Grow your own garlic
If you are a fan of Mediterranean or Asian cuisine, or have always wanted to start growing vegetables, then growing your own garlic could be ideal for you. It is very easy to grow and takes little or no maintenance, making it perfect for those with no gardening experience, as well as the more seasoned gardener.
The two main groups of garlic available are Hardneck (Allium sativum var. ophioscorodon) which has a stronger flavour and fewer cloves which are larger, and Softneck (Allium sativum) which produces smaller and more tightly-packed cloves.
Still not sure which garlic variety is best for you? Then take a look at the following list from the Royal Horticultural Society (RHS) which describes each garlic type in detail to help you decide.
Chesnok Wight: Good cropper, early summer maturing cultivar, skin and cloves with deep purple veining, strong flavour. Lautrec Wight: Maturing in early summer, suitable for both autumn and early spring planting, does not perform well on heavier soils and cold areas. Considered to be one of the best-flavoured. Red Sicilian: Early summer maturing, spicy flavour, good for roasting.
Early Wight: Early maturing, can be harvested at the end of May from autumn planting, best used soon after harvest as it is not good for storage. Solent Wight: Late summer maturing, very good for storage. Germidour: Late maturing, purple-skinned cloves. Purple Heritage Moldovan or Purple Moldovan: Late maturing, heirloom cultivar, producing large purple cloves.
Whichever variety you choose, it really couldn’t be easier. Once you’ve purchased your cloves from your local garden centre, all you need to do is follow these simple steps from the RHS for a perfect crop of garlic every time.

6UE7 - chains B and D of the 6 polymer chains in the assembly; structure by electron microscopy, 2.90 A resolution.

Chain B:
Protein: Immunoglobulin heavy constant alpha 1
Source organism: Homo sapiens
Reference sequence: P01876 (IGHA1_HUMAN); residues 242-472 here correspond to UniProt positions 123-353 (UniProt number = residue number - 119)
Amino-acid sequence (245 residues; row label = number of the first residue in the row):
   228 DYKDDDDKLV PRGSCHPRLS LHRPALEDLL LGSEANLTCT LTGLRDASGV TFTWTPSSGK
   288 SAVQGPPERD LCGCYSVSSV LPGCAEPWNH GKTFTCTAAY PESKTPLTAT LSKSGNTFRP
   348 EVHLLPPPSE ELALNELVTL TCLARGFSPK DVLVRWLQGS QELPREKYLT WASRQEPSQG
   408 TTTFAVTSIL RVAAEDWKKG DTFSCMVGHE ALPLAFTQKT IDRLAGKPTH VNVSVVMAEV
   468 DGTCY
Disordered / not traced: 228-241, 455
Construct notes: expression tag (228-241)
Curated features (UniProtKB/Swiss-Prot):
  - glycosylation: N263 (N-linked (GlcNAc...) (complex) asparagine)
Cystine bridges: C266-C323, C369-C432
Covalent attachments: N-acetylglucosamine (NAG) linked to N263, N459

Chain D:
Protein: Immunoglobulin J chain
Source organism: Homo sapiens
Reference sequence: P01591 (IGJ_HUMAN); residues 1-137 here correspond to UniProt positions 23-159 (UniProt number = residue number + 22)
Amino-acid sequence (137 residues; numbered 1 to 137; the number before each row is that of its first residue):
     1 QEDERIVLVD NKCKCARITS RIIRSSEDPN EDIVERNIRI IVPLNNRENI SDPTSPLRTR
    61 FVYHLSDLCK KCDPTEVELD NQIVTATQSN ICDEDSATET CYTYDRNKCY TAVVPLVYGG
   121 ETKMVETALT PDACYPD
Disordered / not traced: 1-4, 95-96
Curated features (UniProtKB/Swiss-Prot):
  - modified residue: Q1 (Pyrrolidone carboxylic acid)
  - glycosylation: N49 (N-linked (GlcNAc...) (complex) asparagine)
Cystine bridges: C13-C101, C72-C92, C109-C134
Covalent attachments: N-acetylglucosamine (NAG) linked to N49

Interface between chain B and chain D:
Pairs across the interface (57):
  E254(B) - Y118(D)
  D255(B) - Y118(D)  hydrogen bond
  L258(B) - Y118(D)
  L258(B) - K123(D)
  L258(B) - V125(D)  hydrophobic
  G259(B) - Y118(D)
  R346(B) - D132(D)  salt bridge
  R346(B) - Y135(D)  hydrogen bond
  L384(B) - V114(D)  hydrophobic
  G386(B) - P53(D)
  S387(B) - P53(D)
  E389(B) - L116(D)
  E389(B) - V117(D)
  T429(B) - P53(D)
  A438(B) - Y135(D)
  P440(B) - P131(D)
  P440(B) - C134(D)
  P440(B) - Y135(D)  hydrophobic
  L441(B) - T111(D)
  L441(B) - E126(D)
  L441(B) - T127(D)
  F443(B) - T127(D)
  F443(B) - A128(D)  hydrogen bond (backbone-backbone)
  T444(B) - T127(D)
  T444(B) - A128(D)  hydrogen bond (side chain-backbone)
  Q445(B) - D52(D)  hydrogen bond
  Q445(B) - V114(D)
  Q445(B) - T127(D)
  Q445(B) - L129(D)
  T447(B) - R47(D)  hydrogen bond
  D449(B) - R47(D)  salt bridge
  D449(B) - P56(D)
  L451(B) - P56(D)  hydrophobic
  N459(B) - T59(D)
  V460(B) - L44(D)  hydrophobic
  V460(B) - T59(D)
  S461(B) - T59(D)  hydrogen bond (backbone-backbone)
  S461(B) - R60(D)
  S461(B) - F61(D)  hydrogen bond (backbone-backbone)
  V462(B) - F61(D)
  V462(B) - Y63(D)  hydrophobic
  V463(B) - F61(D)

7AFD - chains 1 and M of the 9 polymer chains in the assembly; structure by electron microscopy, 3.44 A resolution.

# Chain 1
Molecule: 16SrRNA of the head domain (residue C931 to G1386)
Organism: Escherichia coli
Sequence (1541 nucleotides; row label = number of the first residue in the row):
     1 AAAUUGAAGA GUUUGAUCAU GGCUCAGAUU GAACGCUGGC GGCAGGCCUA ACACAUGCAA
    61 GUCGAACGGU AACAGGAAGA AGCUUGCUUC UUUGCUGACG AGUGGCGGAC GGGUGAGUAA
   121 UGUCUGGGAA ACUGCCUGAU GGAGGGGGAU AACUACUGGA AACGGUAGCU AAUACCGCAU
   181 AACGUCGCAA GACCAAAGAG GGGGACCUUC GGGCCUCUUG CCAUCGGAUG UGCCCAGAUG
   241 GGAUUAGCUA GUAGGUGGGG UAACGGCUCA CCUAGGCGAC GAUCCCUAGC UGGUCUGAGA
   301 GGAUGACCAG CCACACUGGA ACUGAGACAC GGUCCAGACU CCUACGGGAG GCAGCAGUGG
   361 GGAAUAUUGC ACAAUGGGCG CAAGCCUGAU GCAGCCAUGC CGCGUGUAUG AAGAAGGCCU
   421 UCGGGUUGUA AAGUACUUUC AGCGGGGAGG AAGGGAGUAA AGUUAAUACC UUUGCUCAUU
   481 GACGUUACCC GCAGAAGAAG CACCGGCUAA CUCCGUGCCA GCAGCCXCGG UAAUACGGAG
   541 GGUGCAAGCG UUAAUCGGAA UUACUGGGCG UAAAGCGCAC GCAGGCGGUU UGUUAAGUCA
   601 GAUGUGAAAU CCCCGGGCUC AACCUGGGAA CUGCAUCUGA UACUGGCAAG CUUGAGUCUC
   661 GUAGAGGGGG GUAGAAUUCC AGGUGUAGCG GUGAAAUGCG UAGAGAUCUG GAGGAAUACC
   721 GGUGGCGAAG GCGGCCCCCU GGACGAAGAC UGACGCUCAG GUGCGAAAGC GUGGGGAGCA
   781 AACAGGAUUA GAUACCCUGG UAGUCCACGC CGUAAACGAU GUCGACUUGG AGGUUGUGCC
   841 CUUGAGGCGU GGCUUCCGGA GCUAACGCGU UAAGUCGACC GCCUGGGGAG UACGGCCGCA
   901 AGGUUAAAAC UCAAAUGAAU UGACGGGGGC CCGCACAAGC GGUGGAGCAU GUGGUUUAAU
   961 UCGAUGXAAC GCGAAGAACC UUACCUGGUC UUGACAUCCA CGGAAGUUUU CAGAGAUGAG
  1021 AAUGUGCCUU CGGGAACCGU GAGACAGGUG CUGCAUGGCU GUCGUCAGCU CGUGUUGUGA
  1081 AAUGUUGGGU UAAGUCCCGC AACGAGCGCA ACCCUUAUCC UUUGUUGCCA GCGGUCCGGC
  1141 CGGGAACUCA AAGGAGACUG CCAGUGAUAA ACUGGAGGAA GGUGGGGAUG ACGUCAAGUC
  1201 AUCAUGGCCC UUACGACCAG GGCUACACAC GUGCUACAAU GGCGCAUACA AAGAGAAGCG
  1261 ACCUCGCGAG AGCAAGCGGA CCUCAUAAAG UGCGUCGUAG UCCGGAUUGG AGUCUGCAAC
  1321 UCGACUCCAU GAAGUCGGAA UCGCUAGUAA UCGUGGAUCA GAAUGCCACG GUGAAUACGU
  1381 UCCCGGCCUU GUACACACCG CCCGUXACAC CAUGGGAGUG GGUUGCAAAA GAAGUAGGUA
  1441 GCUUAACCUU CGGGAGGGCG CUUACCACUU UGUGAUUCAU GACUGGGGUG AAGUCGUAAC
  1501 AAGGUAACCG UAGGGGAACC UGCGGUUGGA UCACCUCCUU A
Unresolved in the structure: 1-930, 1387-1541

Steps for growing garlic:
1. Choose an open sunny site and well-drained soil. High humidity around the foliage and wet soils make the crop more prone to disease, particularly if planted in the autumn. Garlic does not thrive on acid soils (below pH 6.5). Reduce acidity by applying lime in autumn and winter.
2. Add manure and compost. Prior to planting you can improve the soil’s structure, moisture retention and nutrient levels by incorporating organic matter. Apply about two bucketfuls of well-rotted manure or other organic matter, such as garden compost, every square metre (yard). Avoid using fresh manure.
3. The planting stage. Garlic is planted from bulb segments (cloves), so break up the bulb carefully into individual segments prior to planting. Make sure that the cloves are planted the right way up: the flatter basal plate should be facing downwards. Allow 15cm (6in) between individual cloves and 30cm (1ft) between rows. Plant the cloves so the tips are 2.5cm (1in) below soil surface.
4. Add some fertiliser. On average soils, apply a balanced fertiliser at 25g per sq m (1oz per sq yd). Where organic matter was not applied, double the amount of fertiliser.
5. Let it chill out. Garlic needs a cool, one- to two-month period at temperatures of 0-10C (32-50F) for good bulb development. Planting in late autumn (late October to November) or in early spring (depending on the cultivar) will provide the necessary chilling period.
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